"Sufficient water for ordinary irrigation purposes during the irrigation season from April 1, to November 1 of each year, and during the period of maximum use from May 23 to August 20 (90 days) of each year sufficient water to cover each acre of irrigable land to a depth of one and eight-tenths (1.8) feet, also a carrying capacity of the canal system sufficient therefor."
This provision is again carried verbatim into the Dietrich decree. The purpose of the contract is to require sufficient water to properly irrigate the land for agricultural crops, and a fair interpretation thereof is that the minimum which the irrigation company must deliver during this period of maximum use, so-called, is 1.8 feet per acre.
The provision in regard to 1.8 acre feet per acre amounts to no more than an estimate of the minimum quantity during the period of maximum use. The thing required and contemplated by the United States government, the state of Oregon, the promoters of the project and the settlers at the time of the making of the contracts and since, was, that "sufficient water for ordinary irrigation purposes during the irrigation season" should be furnished for the land. It appears that the duty of water on this project was changed by the state land board as the development of the project and the cultivation and irrigation of the land demonstrated that it required a lower duty of water. Thus the carrying out of the contract shows that 1.8 acre feet per acre was not a fixed amount necessary for the cultivation of ordinary crops. The contract may be susceptible of more than one construction, that actually placed upon it by the parties to it will be more readily received in construing the contract by the court: Jaloff v. United Auto Indem. Exch., 120 Or. 392 ( 250 P. 717); Mitau v. Roddan, 149 Cal. 1 ( 84 P. 145, 6 L.R.A. (N.S.) 275). Any holding that the duty of water on this project is limited to 1.8 acre feet per acre would be to defeat the development of this irrigation district and result in depopulation of the district.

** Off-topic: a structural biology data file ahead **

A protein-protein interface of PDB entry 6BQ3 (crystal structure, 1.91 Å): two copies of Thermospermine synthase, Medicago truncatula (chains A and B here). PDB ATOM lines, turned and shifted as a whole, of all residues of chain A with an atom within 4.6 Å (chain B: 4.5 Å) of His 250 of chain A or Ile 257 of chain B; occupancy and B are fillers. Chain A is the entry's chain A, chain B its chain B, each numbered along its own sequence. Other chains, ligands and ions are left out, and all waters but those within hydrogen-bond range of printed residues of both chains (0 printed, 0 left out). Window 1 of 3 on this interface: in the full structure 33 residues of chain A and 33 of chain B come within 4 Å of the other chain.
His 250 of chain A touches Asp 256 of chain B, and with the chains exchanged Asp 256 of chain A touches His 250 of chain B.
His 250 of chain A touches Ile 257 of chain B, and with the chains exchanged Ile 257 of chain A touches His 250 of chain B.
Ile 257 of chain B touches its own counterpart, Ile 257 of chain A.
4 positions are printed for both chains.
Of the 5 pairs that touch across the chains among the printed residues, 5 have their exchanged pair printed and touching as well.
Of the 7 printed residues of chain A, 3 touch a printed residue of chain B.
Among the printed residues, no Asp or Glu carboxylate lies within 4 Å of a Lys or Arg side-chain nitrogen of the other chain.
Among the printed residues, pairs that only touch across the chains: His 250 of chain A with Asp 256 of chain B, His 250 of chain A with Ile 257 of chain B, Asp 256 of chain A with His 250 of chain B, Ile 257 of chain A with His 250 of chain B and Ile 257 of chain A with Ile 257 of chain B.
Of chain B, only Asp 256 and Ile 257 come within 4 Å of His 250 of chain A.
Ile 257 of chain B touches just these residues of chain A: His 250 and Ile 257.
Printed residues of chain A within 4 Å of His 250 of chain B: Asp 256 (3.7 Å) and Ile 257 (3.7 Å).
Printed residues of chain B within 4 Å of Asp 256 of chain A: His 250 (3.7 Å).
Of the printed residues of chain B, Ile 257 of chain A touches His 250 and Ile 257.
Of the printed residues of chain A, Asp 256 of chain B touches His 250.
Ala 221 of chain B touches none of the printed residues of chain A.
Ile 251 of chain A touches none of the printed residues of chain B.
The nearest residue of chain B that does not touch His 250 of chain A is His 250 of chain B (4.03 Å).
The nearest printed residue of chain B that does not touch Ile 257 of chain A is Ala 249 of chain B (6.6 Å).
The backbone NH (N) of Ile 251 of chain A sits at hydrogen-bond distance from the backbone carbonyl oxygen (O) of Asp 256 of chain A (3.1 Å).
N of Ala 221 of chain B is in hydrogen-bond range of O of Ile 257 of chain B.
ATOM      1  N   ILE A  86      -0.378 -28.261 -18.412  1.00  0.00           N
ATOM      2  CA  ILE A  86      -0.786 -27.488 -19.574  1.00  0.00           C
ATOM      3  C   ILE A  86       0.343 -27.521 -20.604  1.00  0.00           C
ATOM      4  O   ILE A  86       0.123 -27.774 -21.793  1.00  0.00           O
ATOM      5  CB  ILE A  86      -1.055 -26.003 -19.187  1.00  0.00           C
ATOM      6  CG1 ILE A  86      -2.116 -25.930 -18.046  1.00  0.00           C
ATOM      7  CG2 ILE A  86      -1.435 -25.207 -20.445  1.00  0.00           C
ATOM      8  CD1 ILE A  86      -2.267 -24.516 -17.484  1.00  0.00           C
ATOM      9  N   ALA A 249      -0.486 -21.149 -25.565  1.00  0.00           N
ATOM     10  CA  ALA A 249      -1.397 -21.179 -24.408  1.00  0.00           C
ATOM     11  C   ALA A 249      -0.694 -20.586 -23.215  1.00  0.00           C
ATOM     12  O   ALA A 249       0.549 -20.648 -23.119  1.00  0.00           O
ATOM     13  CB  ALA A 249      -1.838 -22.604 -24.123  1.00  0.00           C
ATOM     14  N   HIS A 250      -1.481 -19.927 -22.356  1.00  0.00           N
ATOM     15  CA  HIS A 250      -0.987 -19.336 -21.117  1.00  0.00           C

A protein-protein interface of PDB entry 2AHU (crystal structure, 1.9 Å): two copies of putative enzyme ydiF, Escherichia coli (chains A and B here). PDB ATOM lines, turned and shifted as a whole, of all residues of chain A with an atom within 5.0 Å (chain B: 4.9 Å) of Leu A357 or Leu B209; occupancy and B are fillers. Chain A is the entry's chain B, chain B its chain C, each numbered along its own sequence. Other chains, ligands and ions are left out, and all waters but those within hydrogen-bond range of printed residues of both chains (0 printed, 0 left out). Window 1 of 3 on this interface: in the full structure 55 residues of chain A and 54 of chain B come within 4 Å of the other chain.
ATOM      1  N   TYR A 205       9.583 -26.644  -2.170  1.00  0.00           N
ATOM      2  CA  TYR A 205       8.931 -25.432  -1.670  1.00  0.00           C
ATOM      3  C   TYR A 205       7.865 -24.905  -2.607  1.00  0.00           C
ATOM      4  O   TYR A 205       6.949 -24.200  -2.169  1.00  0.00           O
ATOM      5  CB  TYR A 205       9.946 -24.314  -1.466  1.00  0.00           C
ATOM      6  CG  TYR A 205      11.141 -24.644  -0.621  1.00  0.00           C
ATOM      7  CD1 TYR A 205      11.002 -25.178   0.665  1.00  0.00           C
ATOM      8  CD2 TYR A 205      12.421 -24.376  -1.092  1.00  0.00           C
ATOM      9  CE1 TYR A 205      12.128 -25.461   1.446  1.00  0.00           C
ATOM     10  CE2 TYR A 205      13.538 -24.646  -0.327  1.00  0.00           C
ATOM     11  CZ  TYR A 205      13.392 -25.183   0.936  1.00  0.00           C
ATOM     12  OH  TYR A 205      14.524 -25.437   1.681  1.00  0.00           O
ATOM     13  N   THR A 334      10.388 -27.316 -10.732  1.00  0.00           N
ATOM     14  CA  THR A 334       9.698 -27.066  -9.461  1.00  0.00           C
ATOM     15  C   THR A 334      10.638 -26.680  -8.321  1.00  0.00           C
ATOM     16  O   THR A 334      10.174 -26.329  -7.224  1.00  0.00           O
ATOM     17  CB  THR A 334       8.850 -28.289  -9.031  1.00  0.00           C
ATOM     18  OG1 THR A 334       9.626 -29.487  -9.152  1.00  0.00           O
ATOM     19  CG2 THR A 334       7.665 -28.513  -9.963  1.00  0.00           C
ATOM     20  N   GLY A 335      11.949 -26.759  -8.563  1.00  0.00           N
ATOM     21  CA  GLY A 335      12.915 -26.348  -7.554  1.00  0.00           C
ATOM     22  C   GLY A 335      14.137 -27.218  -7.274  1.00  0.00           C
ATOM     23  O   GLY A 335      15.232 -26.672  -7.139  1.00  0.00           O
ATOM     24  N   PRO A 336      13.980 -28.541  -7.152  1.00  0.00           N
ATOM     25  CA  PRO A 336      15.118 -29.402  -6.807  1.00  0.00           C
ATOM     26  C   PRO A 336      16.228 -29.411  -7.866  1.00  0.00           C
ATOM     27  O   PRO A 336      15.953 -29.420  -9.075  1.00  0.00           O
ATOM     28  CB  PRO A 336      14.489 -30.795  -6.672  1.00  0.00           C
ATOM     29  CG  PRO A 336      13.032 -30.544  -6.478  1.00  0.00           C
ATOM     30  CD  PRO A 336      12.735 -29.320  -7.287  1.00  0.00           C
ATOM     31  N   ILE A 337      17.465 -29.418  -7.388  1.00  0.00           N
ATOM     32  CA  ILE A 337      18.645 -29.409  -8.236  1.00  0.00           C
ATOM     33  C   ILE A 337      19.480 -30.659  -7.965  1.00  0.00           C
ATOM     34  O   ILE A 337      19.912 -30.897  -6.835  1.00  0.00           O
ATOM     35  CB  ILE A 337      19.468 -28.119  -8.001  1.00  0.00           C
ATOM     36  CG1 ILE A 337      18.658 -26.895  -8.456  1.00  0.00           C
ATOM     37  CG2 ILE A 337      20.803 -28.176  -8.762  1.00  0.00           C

Objection is made to the claim of the Central Oregon Irrigation district for the reason that the rights were initiated by "contractor" companies not for the purpose of irrigating their own land, and was therefore speculative. In irrigation undertakings of this kind it is almost absolutely essential that the work be accomplished by organized effort. Of course the object of the promoters was gain. It is asserted that the predecessors of claimant expended about $2,000,000 and sold land and water rights amounting to approximately $1,000,000.
It was the plan of the water law of 1891, and runs all through the cases, that an appropriation may be made by one person for the future use of another; and for the future use upon lands which the appropriator does not then own, or which he does not contemplate owning and which he never does own. It is sufficient for the validity of the appropriation if the original intention is, that the water filed upon is for use upon certain lands then definitely had in mind, and it is reasonably anticipated that when the diversion is ultimately completed and the water ready for application to that land, or other land or uses which have been substituted for the originally considered and intended land, such land will be then, or with reasonable diligence thereafter ready to receive it: Nevada Ditch Co. v. Bennett, 30 Or. 59, 89 ( 45 P. 472, 60 Am. St. Rep. 777); In re Water Rights of Hood River, 114 Or., at pages 137-8.